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The 1928 Massacre of Banana Workers

I’ve written an essay analyzing a photograph that United Fruit Company managers and the Colombian military used to identify the workers during the 1928 strike in the banana zone of Colombia. That chapter, “The Photos We Don’t Get to See: Sovereignties, Archives, and the 1928 Massacre of Banana Workers in Colombia,” appears in Making the Empire Work: Labor and United States Imperialism, (New York University Press, 2015). An abbreviated version was published as “Las fotos que no alcanzamos a ver: Soberanías, archivos y la masacre de trabajadores bananeros de 1928 en Colombia,” in Fotografía e historia en América Latina, (Centro de Fotografía de Montevideo, 2015).

In my essay on the (nonexistent) photographs of the massacre, I examined a number of primary source documents and the rich historiography produced by Mauricio Archila, Catherine LeGrand, Miguel Urrutia, Carlos Arango Z., and Marcelo Bucheli. For more on the strike and the massacre, I highly recommend this book, Bananeras: Huelga y masacre 80 años, edited by Mauricio Archila Neira and Leidy Jazmín Torres Cendales (2009).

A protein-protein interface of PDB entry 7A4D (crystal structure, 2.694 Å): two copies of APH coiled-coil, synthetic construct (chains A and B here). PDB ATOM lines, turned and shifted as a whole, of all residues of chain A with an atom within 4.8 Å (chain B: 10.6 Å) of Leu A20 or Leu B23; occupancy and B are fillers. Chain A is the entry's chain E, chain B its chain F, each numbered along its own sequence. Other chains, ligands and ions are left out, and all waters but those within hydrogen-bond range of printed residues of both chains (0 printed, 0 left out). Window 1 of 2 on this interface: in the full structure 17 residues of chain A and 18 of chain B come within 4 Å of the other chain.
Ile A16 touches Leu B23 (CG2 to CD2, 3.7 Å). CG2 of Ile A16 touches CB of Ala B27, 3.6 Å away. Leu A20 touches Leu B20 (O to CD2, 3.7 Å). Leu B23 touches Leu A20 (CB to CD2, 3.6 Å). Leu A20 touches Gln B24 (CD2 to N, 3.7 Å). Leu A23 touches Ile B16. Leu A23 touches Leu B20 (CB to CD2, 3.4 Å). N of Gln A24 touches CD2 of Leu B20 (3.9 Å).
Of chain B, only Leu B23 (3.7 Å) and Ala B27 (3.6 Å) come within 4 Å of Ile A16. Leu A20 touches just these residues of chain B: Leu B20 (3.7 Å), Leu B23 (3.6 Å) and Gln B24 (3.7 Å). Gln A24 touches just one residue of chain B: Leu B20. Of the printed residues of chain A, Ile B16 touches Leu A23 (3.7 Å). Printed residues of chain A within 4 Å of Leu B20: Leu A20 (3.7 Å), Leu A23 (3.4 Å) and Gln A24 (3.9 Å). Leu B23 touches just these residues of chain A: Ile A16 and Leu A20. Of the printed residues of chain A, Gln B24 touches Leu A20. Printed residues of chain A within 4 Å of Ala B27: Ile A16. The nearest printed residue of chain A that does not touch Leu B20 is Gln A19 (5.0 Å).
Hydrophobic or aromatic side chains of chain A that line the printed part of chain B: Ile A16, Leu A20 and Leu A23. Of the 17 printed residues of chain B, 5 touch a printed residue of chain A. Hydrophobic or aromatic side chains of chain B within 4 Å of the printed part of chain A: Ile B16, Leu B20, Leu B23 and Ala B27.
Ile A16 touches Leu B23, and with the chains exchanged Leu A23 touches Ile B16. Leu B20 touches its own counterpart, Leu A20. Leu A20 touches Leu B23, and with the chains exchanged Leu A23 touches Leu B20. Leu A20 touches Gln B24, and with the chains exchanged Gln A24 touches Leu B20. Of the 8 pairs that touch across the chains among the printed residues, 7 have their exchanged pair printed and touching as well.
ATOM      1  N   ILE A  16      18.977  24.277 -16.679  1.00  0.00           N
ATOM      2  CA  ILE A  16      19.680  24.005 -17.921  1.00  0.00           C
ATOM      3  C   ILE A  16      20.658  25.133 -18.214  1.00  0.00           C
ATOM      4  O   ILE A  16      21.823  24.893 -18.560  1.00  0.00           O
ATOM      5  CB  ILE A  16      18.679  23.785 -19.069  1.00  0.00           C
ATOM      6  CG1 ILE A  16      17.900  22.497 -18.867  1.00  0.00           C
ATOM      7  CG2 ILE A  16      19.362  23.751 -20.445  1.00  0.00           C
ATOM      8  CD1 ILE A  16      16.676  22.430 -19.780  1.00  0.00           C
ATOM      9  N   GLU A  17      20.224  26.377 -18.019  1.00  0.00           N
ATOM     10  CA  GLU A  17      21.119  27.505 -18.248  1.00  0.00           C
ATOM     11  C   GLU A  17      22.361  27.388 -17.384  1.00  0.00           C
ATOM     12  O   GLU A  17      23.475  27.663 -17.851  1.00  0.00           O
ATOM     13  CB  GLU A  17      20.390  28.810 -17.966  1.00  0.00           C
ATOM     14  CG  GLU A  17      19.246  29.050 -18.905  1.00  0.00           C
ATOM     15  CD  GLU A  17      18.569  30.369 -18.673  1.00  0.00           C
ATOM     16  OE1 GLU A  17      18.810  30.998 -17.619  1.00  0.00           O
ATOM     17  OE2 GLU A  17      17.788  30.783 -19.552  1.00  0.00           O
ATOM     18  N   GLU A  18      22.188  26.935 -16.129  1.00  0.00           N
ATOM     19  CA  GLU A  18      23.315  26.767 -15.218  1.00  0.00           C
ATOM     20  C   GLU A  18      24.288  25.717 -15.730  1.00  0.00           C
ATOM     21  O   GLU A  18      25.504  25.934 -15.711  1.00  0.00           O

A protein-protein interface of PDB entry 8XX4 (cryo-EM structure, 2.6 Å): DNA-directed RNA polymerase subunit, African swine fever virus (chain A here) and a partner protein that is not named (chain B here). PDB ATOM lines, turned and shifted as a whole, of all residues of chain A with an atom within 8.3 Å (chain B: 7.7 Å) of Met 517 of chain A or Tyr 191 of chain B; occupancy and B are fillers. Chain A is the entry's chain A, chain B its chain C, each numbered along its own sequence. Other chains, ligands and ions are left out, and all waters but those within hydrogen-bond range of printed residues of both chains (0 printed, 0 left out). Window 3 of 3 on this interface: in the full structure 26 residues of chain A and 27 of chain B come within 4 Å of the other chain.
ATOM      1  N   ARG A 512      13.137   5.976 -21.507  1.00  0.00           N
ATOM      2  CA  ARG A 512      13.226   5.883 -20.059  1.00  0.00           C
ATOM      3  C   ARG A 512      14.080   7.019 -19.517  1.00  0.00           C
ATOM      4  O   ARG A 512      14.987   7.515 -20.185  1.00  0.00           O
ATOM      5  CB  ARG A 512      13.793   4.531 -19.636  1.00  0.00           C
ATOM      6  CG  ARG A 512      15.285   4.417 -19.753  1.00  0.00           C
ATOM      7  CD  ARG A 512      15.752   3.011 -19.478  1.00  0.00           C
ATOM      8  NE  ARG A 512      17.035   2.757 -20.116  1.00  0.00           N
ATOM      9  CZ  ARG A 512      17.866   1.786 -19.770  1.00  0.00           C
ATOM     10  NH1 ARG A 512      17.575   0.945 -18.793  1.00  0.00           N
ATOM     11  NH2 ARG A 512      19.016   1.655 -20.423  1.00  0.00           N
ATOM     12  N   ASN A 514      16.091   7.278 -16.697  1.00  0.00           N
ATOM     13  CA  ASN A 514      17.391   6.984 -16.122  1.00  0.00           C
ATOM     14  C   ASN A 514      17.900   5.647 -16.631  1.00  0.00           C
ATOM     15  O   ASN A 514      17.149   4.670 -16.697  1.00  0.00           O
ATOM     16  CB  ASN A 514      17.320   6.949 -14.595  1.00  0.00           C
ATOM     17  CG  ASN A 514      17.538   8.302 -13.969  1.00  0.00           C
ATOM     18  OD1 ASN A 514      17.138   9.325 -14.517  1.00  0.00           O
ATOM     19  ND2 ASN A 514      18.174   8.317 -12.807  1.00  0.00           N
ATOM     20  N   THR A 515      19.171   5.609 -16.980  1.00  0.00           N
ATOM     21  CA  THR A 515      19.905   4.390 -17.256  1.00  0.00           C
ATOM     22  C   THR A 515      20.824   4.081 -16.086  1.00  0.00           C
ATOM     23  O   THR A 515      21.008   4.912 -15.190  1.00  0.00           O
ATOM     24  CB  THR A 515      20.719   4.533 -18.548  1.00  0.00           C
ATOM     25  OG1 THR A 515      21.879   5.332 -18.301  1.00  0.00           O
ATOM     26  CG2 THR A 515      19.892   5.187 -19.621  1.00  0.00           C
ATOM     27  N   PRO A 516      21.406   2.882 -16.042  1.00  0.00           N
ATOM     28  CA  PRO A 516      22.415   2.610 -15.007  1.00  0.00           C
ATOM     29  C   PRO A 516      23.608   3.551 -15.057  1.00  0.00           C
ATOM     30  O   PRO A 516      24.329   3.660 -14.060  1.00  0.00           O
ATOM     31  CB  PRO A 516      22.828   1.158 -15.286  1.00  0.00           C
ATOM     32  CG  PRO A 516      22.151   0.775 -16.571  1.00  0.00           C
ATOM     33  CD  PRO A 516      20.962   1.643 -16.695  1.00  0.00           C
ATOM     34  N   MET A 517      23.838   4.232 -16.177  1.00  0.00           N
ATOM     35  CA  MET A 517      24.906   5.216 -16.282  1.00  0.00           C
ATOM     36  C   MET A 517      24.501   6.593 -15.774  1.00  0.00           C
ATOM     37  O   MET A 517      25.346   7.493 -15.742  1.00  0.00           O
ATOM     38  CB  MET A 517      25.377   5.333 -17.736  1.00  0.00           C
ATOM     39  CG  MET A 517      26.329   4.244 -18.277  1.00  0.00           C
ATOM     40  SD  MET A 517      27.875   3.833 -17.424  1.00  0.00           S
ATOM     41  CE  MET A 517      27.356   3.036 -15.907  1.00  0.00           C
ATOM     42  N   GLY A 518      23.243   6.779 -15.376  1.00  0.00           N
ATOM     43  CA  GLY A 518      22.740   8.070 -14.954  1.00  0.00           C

Below, my graphic history of the 1928 strike and massacre of banana workers in Colombia. The mutilation of the archive. And imagining ourselves out of that violence. “The Photos We Don’t Get to See” was on exhibit at the Universidad de la Salle, Bogotá and in Ciénaga for the December 6 anniversary of the 1928 massacre of banana workers. Designed by Fidel Peña, Underline Studio.

On a now defunct website, Paul Wolf, a lawyer based in Washington, DC, posted a variety of declassified U.S. State Department cables on the 1928 massacre of banana workers in Ciénaga, Colombia. Although his website is now offline, all of the original documents that he collected can still be accessed here through web.archive.org. Below, I post the memos that I found to be especially illuminating.

Teaching Students to Write Essays Using Primary Source Material

I’ve designed an exercise that asks students to use these documents to write their own critical interpretation of the past. You can download the assignment here. Feel free to use in your classes!

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